Roz Brewer On Using Your Power To Lift Others: ‘We’re Better When We Move In Herds’

When Walgreens Boots Alliance announced in January that Rosalind “Roz” Brewer would become its new CEO, her appointment broke a years’-long representation drought for Black women among America’s largest corporate chief executives, a milestone both stunning for the year 2021 and all too familiar in corporate America, which continues to struggle with diversity at its highest ranks.

Yet as she told Forbes executive vice president Moira Forbes for this year’s Power Women Summit, milestones like hers are something “sometimes I’m just a little embarrassed about.” That’s not because of the spotlight, said Brewer, who is No. 17 on our list of the World’s 100 Most Powerful Women. But because “I also think about: Have I been bringing enough people along? You can help a peer become a CEO. … This is not a competition or a race. We’re better when we move in herds.”

Brewer, who started her new job in March, had long been seen as a CEO contender, with top jobs at Starbucks, Walmart and Kimberly-Clark as well as serving in the past on powerhouse boards like Lockheed Martin and Amazon. But that attention to “bringing enough people along”—the impact she can have on others—has also been a major focus of her career, she said in the interview.

“Throughout my entire career, I’ve probably done as much in the communities I’ve worked in as the companies I’ve worked in,” she said. “I just constantly kept trying to pull those two together, right? It maybe didn’t look like it to people on the outside. But you don’t join Walmart after being a group president and become a vice president. … If I was trying to be a CEO, I think I would have stayed on that track.”

Instead, she said, she took a job that was three layers down because she thought she’d learn something different and have more impact, particularly on the retail behemoth’s many Black employees. “I knew coming into Walmart, [it] had 1.2 million U.S. employees. … They are the largest employer of African-American employees in the United States and likely in the world,” she said. “I said, ‘man, if I could get in there and I make one decision about pay practices, that affects a ton of people.’ ”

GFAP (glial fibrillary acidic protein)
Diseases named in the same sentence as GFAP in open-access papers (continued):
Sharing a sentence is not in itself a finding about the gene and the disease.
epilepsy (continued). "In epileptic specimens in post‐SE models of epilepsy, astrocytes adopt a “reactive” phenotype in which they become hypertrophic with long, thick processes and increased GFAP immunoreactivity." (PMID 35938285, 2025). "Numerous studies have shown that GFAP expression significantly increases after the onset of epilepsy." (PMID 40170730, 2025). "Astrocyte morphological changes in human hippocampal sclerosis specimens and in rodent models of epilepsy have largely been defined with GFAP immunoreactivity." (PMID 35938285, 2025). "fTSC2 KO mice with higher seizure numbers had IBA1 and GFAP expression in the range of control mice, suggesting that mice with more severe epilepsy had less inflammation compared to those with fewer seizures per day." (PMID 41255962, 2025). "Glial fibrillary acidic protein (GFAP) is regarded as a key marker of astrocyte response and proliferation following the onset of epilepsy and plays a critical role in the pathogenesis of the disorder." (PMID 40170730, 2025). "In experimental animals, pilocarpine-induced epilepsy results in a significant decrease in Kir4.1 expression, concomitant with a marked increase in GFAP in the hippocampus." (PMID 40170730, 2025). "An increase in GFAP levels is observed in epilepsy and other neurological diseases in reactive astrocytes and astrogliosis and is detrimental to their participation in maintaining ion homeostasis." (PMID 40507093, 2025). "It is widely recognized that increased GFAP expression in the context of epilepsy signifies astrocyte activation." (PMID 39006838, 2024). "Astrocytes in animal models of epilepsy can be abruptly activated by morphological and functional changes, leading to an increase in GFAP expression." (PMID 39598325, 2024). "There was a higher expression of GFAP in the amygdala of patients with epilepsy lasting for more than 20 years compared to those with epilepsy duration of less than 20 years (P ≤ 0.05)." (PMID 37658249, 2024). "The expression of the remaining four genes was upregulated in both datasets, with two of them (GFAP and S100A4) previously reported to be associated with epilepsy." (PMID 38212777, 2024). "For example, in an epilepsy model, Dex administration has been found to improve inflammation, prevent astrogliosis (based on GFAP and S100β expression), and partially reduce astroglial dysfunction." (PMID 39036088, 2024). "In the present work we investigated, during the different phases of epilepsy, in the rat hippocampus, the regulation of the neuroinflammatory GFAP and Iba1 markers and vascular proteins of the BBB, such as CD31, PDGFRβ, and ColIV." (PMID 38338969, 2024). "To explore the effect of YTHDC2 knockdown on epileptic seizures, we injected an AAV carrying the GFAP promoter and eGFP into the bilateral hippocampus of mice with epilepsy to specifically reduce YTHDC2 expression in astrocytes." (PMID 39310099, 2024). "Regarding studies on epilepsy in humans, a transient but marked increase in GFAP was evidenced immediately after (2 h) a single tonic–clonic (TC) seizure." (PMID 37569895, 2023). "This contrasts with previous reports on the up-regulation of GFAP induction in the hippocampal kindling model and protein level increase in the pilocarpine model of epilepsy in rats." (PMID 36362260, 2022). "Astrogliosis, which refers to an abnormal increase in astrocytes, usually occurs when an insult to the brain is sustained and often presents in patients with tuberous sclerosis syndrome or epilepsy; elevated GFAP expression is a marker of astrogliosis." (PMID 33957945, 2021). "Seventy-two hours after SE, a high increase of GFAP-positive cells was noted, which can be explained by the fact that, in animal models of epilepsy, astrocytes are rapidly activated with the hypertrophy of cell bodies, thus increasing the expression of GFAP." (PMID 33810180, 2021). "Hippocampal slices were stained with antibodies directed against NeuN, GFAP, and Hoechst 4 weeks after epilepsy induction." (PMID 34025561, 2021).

I also think about: Have I been bringing enough people along? You can help a peer become a CEO. … This is not a competition or a race. We’re better when we move in herds.

Rosalind ‘Roz’ Brewer, Walgreens CEO

She thinks there’s a lot more today’s CEOs could be doing to help frontline workers, which are disproportionately employees of color. “This is a time for leaders to really evaluate themselves and say, ‘have I really been the servant leader that I thought I was?’ ” she said, pointing to how many leaders were taken by surprise over the racial reckoning that erupted last year.

“The social unrest that we saw that happened with the murder of George Floyd said that we weren’t listening as a country, right? We weren’t paying attention. We were likely looking at numbers. We were likely moving in spaces that weren’t relevant,” she said. “But at that same time, we were leaving people behind.”

Early in her own career, Brewer recalled being “that quiet, shy person in the back of the room” who rarely spoke out in meetings. “When I was just coming into the corporate setting, you know, just opening my mouth—that was hard.As a result, she knows how critical it is for top leaders to engage younger managers. “Pick someone out in the room. Create a healthy conversation. Mix it up. Create agile teams that wouldn’t normally be in the room together having conversations so then everybody feels a little awkward. Not just that one young new hire.”

Brewer is concerned about the number of women who left the workplace during the pandemic, and hopes many companies are learning from what wasn’t working. “What I do like about this appointment is that I do have a lot of women reaching out to me with very explicit issues that they’re facing that I’m able to address.”

For Brewer, bringing more women along is personal. “We need women in the workforce; that’s our future. I won’t be able to get up there and say, ‘I’m no longer the first’ if I can’t get these women back in the workplace.”

The Tycoon Herald